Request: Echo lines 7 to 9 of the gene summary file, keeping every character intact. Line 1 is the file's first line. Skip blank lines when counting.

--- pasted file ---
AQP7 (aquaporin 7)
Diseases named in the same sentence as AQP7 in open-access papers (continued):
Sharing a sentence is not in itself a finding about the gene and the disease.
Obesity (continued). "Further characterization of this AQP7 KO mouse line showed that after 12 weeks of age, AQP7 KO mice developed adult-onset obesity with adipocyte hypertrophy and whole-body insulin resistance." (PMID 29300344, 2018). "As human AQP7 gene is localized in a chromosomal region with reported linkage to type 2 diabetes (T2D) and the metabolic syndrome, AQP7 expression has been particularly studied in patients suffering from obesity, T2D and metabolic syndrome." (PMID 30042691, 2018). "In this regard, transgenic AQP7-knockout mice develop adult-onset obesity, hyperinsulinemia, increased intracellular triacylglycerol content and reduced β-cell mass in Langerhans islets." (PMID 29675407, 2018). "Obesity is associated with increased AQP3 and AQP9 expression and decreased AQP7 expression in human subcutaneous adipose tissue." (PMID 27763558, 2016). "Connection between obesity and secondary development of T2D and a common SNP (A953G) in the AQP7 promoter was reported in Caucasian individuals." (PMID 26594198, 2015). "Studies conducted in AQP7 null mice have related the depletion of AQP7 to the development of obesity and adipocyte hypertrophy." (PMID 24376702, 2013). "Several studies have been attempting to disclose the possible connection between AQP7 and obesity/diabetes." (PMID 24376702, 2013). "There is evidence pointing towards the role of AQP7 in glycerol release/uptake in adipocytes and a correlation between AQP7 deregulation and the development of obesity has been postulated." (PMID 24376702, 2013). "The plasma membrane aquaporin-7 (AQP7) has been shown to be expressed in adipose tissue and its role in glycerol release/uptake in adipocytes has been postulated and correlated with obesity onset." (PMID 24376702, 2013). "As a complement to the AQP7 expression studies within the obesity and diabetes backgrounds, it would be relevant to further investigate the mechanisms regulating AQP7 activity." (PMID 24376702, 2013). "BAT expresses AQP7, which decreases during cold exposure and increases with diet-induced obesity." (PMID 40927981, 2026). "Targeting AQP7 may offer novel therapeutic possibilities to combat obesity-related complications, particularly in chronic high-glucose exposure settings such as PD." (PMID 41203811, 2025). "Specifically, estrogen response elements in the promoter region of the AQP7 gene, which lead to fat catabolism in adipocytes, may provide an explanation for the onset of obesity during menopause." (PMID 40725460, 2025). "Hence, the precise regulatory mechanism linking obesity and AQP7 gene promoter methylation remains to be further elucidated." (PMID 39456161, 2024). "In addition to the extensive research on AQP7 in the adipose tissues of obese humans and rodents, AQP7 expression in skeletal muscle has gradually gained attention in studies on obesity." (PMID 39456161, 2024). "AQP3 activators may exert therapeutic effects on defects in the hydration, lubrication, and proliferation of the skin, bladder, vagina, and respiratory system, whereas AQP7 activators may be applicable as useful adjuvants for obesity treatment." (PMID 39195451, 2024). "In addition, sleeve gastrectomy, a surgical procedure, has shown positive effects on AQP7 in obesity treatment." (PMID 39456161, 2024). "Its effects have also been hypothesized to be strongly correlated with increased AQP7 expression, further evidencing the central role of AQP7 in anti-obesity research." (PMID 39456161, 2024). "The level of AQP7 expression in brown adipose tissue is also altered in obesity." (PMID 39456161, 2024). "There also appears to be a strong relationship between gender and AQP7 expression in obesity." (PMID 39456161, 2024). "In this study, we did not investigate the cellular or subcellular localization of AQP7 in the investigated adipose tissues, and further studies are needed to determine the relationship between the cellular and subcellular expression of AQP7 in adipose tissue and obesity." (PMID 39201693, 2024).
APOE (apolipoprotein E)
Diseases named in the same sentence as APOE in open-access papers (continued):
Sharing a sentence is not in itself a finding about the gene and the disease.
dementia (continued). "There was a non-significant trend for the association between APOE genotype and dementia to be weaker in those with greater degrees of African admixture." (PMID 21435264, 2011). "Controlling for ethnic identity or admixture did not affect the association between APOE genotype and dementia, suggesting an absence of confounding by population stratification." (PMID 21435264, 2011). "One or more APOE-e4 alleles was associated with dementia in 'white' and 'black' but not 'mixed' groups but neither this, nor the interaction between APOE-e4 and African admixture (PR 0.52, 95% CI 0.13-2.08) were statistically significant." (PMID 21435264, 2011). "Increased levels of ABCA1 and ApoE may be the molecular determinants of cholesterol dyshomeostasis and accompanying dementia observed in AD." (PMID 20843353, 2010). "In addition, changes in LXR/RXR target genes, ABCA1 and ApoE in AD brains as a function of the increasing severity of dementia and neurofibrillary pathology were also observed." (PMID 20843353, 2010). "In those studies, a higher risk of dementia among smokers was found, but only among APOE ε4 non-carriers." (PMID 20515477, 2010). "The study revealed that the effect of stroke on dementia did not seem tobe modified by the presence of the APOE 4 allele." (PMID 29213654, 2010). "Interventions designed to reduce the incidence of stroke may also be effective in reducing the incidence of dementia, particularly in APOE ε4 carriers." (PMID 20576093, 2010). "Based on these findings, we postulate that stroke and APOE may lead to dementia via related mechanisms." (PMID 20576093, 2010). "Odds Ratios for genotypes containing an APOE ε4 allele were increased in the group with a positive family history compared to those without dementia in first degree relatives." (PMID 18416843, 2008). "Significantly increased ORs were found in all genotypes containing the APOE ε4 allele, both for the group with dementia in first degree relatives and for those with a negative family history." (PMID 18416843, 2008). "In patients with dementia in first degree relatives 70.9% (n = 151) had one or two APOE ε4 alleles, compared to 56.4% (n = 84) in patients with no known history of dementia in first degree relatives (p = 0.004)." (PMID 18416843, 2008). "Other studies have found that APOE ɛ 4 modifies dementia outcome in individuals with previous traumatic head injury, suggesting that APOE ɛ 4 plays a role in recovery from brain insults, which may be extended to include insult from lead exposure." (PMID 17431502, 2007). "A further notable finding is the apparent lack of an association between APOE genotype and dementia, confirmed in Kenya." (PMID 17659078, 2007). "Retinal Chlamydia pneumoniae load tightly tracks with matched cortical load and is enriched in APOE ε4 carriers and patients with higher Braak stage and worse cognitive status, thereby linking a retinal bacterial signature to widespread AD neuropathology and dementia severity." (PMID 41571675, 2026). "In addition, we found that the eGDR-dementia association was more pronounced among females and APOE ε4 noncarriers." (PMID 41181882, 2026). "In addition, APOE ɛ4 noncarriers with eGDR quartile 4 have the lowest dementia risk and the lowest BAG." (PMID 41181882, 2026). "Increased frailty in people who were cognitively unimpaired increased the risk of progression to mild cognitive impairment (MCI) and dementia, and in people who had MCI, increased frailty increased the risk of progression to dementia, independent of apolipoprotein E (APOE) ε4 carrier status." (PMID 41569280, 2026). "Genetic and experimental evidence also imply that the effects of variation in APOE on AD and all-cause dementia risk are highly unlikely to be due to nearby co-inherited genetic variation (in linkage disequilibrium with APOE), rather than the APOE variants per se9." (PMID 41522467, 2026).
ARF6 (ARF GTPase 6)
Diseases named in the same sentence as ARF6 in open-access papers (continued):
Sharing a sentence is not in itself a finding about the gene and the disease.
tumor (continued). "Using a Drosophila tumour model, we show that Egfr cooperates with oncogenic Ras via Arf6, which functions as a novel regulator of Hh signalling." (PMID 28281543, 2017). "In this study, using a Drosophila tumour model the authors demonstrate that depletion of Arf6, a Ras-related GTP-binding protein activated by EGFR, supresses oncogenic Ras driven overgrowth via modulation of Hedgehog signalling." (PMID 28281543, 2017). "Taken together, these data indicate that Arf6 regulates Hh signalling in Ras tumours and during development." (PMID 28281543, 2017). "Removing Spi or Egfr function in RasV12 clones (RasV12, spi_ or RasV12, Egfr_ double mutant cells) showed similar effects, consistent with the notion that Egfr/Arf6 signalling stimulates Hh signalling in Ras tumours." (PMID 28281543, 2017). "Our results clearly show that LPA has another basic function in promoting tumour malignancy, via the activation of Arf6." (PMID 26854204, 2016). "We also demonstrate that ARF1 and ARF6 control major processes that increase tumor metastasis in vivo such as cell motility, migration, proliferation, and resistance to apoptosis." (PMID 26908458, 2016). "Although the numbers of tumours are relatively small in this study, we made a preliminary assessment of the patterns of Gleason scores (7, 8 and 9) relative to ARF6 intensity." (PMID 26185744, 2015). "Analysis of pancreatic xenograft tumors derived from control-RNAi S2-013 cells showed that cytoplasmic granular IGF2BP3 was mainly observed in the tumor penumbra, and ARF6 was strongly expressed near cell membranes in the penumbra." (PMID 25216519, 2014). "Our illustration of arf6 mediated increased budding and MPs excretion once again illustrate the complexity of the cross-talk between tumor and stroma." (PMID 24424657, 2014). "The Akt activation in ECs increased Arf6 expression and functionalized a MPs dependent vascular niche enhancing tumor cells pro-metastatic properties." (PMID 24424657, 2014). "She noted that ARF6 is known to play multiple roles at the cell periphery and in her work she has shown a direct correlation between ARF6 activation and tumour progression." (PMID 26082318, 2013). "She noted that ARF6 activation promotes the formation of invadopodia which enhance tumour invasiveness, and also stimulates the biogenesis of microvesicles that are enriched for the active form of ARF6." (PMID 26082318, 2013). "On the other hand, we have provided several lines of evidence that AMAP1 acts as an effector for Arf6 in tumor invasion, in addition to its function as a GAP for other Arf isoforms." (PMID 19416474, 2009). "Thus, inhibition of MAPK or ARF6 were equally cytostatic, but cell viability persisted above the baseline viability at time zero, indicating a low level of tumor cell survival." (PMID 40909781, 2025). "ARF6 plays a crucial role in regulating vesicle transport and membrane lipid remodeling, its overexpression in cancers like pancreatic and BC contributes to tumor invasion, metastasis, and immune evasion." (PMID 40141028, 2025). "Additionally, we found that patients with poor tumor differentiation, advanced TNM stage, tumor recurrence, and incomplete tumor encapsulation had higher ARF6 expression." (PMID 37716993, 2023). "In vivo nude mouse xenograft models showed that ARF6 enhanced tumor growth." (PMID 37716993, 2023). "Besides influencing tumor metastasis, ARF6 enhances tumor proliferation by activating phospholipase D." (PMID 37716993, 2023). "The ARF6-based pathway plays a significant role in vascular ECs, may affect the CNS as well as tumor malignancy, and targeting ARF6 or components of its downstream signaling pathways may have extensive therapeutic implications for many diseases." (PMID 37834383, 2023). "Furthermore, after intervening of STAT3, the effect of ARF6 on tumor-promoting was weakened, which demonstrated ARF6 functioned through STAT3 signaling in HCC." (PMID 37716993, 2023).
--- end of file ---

Sharing a sentence is not in itself a finding about the gene and the disease.
dementia (continued). "There was a non-significant trend for the association between APOE genotype and dementia to be weaker in those with greater degrees of African admixture." (PMID 21435264, 2011). "Controlling for ethnic identity or admixture did not affect the association between APOE genotype and dementia, suggesting an absence of confounding by population stratification." (PMID 21435264, 2011). "One or more APOE-e4 alleles was associated with dementia in 'white' and 'black' but not 'mixed' groups but neither this, nor the interaction between APOE-e4 and African admixture (PR 0.52, 95% CI 0.13-2.08) were statistically significant." (PMID 21435264, 2011). "Increased levels of ABCA1 and ApoE may be the molecular determinants of cholesterol dyshomeostasis and accompanying dementia observed in AD." (PMID 20843353, 2010). "In addition, changes in LXR/RXR target genes, ABCA1 and ApoE in AD brains as a function of the increasing severity of dementia and neurofibrillary pathology were also observed." (PMID 20843353, 2010). "In those studies, a higher risk of dementia among smokers was found, but only among APOE ε4 non-carriers." (PMID 20515477, 2010). "The study revealed that the effect of stroke on dementia did not seem tobe modified by the presence of the APOE 4 allele." (PMID 29213654, 2010). "Interventions designed to reduce the incidence of stroke may also be effective in reducing the incidence of dementia, particularly in APOE ε4 carriers." (PMID 20576093, 2010). "Based on these findings, we postulate that stroke and APOE may lead to dementia via related mechanisms." (PMID 20576093, 2010). "Odds Ratios for genotypes containing an APOE ε4 allele were increased in the group with a positive family history compared to those without dementia in first degree relatives." (PMID 18416843, 2008). "Significantly increased ORs were found in all genotypes containing the APOE ε4 allele, both for the group with dementia in first degree relatives and for those with a negative family history." (PMID 18416843, 2008). "In patients with dementia in first degree relatives 70.9% (n = 151) had one or two APOE ε4 alleles, compared to 56.4% (n = 84) in patients with no known history of dementia in first degree relatives (p = 0.004)." (PMID 18416843, 2008). "Other studies have found that APOE ɛ 4 modifies dementia outcome in individuals with previous traumatic head injury, suggesting that APOE ɛ 4 plays a role in recovery from brain insults, which may be extended to include insult from lead exposure." (PMID 17431502, 2007). "A further notable finding is the apparent lack of an association between APOE genotype and dementia, confirmed in Kenya." (PMID 17659078, 2007). "Retinal Chlamydia pneumoniae load tightly tracks with matched cortical load and is enriched in APOE ε4 carriers and patients with higher Braak stage and worse cognitive status, thereby linking a retinal bacterial signature to widespread AD neuropathology and dementia severity." (PMID 41571675, 2026). "In addition, we found that the eGDR-dementia association was more pronounced among females and APOE ε4 noncarriers." (PMID 41181882, 2026). "In addition, APOE ɛ4 noncarriers with eGDR quartile 4 have the lowest dementia risk and the lowest BAG." (PMID 41181882, 2026). "Increased frailty in people who were cognitively unimpaired increased the risk of progression to mild cognitive impairment (MCI) and dementia, and in people who had MCI, increased frailty increased the risk of progression to dementia, independent of apolipoprotein E (APOE) ε4 carrier status." (PMID 41569280, 2026). "Genetic and experimental evidence also imply that the effects of variation in APOE on AD and all-cause dementia risk are highly unlikely to be due to nearby co-inherited genetic variation (in linkage disequilibrium with APOE), rather than the APOE variants per se9." (PMID 41522467, 2026).
ARF6 (ARF GTPase 6)